Toxic cloud strikes rural paradise
Residents of Candelo in the far south of the State are up in arms over the ‘blue resin cloud’ that hangs over this picturesque village, situated 5 kilometres inland from Merimbula. One resident, who didn’t wish to be named, said “some days the fog is a real pea-souper, especially in winter – it was beautiful here before that sea kayaker bloke came to town – should be a law against it!”.
Another resident said that she was sick of her washing ‘going stiff’ if left out too long,
“I retired here after living in Port Kembla for thirty years” said Mrs Mavis Brampton, “but this is worse than the steelworks ever was – the dogs are off their food and even my cat Fluffy stinks of resin”.
The residents believe that the cause of the phenomenon is a newly established kayak factory, owned by a Mr Ron Mudie, which is now turning out 20 new kayaks each week.
Our ‘Flotsam’ reporter caught up with the controversial ex club member/ turned kayak builder in his workshop, lovingly applying gelcoat. When the ‘fog’ issue was raised, Mr Mudie denied that the aroma was a health hazard, and in fact advocated the beneficial qualities of polyester resin.
“The fumes are good for you for sure – clears me sinuses…never wear a mask!” he shrieked enthusiastically! Swatting vigorously at imaginary blowflies, the menacing Mr Mudie added, “Fumes never did me no ‘arm, never did me no ‘arm!”, before chasing our reporter all the way to the Post Office.
A recent ABC wildlife special on the lifestyle of the gorilla contained graphic footage of a male primate eating it’s own (green) excretia. David Attenborough explained the gorilla was seeking to gain extra sustinence from it’s last meal of super-nutritious seeds. What’s this got to do with sea kayaking? Well, given the perennial problem sea-kayakers have with food storage space on longer trips, and the obsession of some (eg. J.Caldwell) to paddle “ultra-light”, could it be that our ancient cousins have given us a simple solution! But would semolina taste as good second time round. And how would you cook it?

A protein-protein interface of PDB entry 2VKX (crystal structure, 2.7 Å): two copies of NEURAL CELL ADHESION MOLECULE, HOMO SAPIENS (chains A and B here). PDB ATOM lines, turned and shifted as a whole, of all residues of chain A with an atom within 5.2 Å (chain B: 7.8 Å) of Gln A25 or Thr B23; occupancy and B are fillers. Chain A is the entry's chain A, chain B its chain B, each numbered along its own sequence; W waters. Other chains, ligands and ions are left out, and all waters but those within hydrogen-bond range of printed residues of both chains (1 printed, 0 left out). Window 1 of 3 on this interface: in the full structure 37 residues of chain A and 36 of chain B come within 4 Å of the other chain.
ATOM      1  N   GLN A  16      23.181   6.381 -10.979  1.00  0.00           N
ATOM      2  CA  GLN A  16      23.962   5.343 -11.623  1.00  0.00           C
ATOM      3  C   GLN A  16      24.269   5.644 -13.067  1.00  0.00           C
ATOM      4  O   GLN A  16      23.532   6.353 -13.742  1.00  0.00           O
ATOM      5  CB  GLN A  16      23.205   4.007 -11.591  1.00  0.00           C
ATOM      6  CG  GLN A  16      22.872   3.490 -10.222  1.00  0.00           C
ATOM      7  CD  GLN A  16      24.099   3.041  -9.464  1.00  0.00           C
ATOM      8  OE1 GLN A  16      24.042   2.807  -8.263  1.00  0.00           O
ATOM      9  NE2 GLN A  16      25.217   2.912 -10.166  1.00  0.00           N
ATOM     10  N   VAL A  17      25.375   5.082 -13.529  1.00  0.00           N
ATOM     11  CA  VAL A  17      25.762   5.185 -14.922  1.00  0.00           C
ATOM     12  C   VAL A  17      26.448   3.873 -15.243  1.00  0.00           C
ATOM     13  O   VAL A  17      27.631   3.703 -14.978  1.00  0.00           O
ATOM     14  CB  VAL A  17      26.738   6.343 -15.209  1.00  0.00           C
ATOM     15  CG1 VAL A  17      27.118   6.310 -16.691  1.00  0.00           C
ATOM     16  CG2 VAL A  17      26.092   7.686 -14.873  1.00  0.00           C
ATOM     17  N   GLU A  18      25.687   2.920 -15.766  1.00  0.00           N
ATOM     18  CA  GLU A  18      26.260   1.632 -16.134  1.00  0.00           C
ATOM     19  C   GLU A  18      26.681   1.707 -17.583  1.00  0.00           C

(I would like to apologise to club members who were actually eating semolina while reading the preceeding article – it is acknowledged that the piece was in extremely bad taste and should never have been published. The ‘Flotsam’ reporter responsible has been redeployed to mailing duties! – Editor)
As you read this Dirk Stuber, Arunas Pilka, John Wilde and Gary Parker should be on the return leg of their “double crossing” of Torres Strait. The group’s choice of kayaks for the trip has raised some eyebrows. Apart from the sensible John Wilde (who is paddling a sensible Greenlander), the others are gamely experimenting with boats reknowned for their dislike of travelling in a straight line. If they make it back, we look forward to the Pilka Diaries!
..and for Canberra region paddlers
Lake Burley Griffin Watersports Day!
Come along on October 13th and support the club in recruiting new members and, as a bonus, get to paddle the latest boats from Perception, Dagger and Pyranha. Bring your sea kayak, family and friends for a day on the water. A great range of watercraft including white water and racing kayaks, beginner and high performance sail boards and canoes will be available. Representatives from many of the suppliers will also be there for you to grill on the latest design advances.
- When: 9:30am – 4:30pm, Sunday 13th October
- Where: Yarralumla Bay beach on Lake Burley Griffin, Canberra (a sandy beach with grass and shade)
- Bring: Food and drink, your boat, your family and anyone you know who’s ever wanted to try paddling.
Puffin wanted – in good condition, preferably with paddle, spray deck , PFD etc. Please phone David Cregan (06) 251 2250, all hours. Will consider any reasonable boat.
Paddle Float Systems
Easy to use – The Pelican Paddle Float System provides a quick and reliable means of getting back into the kayak after a capsize. It also provides excellent stability while fishing or resting.
The Paddle Glove is clipped to the foredeck of the kayak in a position where it is easily reached from the cockpit and can be mounted so that access is either from the port or starboard side.
A paddle tie fitted to the foredeck in front of the gloveallows the paddle shaft to bepulled down and secured.
The Permanent Buoyancy Paddle Float when not in use opens out flat to provide minimum wind resistance when secured on the rear deck.In use it folds around the paddle blade and is secured with a velcro strap. A floating line between the paddle float and the rear deck of the kayak allows the float to be released from the paddle after re-entry, discarded and later retrieved when conditions are more stable.